First it was Puget Sound chinook and the bull trout. Then the resident orcas. Now Puget Sound steelhead have won a spot on a list no creature...

Share story






First it was Puget Sound chinook and the bull trout. Then the resident orcas. Now Puget Sound steelhead have won a spot on a list no creature would want — the federal Endangered Species List.

The announcement yesterday by the federal National Marine Fisheries Service (NMFS) that wild Puget Sound and Hood Canal steelhead are “threatened” has been expected for more than a year. Nonetheless, it underscores the growing sense that something has gone haywire with Puget Sound’s ecosystem.

“What this is telling us is that the ecosystem from its headwaters to saltwater needs to be restored,” said Rob Masonis, of the environmental group American Rivers.

It also marks a setback for the state Department of Fish and Wildlife, which had tried to head off a listing by arguing it already was working to revive the species.

State Fish and Wildlife Director Jeff Koenings noted state efforts already under way could help steelhead, including an initiative to clean up Puget Sound and revive chinook.

The state also is in the final stages of creating a plan to help steelhead.

Federal officials said they had to list the fish because there is no guarantee the state will follow through on promises, NMFS spokesman Brian Gorman said.

“The likelihood that these animals, if they were not given ESA [Endangered Species Act] protection, would be worse off rather than better off was considerable,” he said. “So we had no choice but to list them.”

Steelhead are essentially rainbow trout, except they migrate to the ocean and return upriver to spawn as salmon do. Still, steelhead sometimes produce offspring that are rainbow trout, which don’t migrate to salt water, and vice versa.

Suit possible

It remains to be seen exactly what the listing will mean.

Not included in the protection are steelhead runs in rivers and streams on the western side of the Olympic Peninsula, which flow into the Pacific Ocean.

Nor does it cover hatchery-raised fish in Puget Sound, except for winter-run stocks on the Green and Hamma Hamma rivers.

The Pacific Legal Foundation, a property-rights group that repeatedly has sued to overturn Endangered Species Act listings, signaled it probably will do the same in this case.

It appears the fisheries service didn’t fully account for large populations of hatchery fish when determining whether to make the listing, foundation attorney Sonya Jones said.

But federal biologists said declines of wild steelhead populations probably stem from a combination of factors, including habitat destruction, dams and hatchery operations, as well as conditions in the ocean.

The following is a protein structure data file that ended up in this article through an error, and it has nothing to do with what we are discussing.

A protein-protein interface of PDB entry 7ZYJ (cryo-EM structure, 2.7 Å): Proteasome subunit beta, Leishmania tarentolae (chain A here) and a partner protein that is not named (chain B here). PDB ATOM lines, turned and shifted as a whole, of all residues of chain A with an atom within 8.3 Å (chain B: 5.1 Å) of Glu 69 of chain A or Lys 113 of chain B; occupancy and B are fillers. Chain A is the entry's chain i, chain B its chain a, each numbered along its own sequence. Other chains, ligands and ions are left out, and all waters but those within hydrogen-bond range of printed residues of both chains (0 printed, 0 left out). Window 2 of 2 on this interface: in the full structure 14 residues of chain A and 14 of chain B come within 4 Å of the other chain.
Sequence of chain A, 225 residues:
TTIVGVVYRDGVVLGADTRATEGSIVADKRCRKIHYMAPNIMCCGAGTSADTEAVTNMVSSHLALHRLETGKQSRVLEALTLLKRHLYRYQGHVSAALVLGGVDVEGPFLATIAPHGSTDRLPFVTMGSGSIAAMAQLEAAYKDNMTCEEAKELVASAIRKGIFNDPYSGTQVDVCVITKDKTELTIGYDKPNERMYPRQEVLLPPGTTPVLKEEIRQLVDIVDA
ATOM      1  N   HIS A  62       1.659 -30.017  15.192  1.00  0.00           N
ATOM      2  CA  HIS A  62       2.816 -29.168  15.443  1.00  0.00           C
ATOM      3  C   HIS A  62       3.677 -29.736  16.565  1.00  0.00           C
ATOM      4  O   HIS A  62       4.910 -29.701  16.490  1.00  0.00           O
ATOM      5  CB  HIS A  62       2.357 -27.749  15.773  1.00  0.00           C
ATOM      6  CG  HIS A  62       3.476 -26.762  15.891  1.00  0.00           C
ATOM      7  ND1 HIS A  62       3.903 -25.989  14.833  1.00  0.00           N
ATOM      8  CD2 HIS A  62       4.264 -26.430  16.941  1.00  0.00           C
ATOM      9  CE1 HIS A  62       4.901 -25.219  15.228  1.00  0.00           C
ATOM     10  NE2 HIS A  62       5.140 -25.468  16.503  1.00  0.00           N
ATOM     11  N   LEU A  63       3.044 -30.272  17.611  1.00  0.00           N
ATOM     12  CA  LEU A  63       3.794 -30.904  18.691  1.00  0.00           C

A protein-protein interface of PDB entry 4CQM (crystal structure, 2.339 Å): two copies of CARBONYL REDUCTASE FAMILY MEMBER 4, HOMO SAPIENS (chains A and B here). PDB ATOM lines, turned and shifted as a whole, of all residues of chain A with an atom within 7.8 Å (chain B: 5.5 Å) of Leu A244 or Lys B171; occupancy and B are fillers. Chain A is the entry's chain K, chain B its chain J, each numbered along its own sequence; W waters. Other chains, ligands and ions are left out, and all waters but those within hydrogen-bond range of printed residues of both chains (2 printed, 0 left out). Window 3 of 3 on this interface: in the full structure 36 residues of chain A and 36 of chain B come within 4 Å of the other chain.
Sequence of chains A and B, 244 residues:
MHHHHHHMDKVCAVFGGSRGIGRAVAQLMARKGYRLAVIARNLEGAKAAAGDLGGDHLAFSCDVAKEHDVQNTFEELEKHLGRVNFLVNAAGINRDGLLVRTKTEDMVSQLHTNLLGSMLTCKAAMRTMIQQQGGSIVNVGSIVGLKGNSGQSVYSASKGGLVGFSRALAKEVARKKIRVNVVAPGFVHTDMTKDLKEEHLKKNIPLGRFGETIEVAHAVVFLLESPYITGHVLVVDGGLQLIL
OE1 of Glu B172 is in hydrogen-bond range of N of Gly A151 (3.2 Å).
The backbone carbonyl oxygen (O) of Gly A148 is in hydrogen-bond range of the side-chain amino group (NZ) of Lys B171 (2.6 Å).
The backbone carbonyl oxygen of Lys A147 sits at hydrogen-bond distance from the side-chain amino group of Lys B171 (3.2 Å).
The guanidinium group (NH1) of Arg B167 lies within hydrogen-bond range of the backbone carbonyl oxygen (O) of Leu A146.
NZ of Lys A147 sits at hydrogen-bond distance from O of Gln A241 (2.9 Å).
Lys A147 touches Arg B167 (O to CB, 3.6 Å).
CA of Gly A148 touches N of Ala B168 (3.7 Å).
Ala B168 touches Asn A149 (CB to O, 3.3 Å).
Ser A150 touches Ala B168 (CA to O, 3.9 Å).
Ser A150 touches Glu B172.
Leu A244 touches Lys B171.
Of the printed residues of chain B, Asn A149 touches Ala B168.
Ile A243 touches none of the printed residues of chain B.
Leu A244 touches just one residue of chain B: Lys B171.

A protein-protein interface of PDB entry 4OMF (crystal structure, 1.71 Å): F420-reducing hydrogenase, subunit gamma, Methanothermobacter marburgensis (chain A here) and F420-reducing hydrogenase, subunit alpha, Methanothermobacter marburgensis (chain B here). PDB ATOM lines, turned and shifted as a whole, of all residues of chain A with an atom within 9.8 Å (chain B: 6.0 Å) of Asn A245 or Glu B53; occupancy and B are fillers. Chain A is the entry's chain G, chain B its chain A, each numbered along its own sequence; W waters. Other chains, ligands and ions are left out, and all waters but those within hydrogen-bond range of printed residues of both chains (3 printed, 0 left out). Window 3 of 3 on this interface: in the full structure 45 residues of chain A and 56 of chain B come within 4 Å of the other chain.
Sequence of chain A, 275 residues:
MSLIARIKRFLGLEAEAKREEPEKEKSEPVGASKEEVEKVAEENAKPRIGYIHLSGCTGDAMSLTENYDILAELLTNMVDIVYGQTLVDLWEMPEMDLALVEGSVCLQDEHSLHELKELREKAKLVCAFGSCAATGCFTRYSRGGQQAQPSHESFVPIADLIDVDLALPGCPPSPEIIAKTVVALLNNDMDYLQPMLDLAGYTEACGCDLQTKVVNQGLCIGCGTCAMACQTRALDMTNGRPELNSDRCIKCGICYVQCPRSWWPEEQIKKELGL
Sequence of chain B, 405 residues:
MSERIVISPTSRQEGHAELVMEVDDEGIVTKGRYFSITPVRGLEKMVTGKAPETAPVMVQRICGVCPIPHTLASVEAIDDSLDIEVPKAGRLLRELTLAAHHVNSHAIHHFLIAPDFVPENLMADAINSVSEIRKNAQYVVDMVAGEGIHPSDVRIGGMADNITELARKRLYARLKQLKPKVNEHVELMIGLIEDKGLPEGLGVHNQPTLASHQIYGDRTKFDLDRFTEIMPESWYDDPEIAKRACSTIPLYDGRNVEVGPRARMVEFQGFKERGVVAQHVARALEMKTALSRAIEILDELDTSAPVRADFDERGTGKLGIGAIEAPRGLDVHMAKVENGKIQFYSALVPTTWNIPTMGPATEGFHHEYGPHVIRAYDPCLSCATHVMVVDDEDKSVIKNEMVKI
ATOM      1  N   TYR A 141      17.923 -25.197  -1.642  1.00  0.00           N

So protection for steelhead could mean new land-use restrictions along small Puget Sound rivers, changes in hatchery operations and measures to make sure enough water is kept in streams rather than siphoned off for development or agriculture.

Some of those protections are already in place along major rivers to protect chinook. But protecting the smaller, high-jumping steelhead could push those requirements into small tributaries and mountain headwaters.

“There’s lots of miles of habitat that will now be under ESA that weren’t for any species of salmon,” said Sam Wright, a retired state fisheries biologist. His petition to the fisheries service to reconsider a 1996 decision not to protect Puget Sound steelhead led to Monday’s decision.

Issue for anglers

Also undetermined is the listing’s impact on steelhead fishing. Steelhead attract a passionate, loyal group of anglers who vie for the hard-fighting fish in the middle of winter.

The state already requires fishermen to release any wild Puget Sound steelhead. Most hatchery-raised steelhead won’t be protected because they descend from a strain that isn’t native to the streams where they spawn, Gorman said.

The exceptions are the hatchery fish of the Green and Hamma Hamma rivers. Because they come from a native strain, they will be protected.

It’s possible that reforms at hatcheries could affect how many steelhead the state and tribes put into rivers.

“I’m sure we’ll be making adjustments,” said Heather Bartlett, head of the state Fish and Wildlife Department’s salmon and steelhead division.

Warren Cornwall: 206-464-2311 or wcornwall@seattletimes.com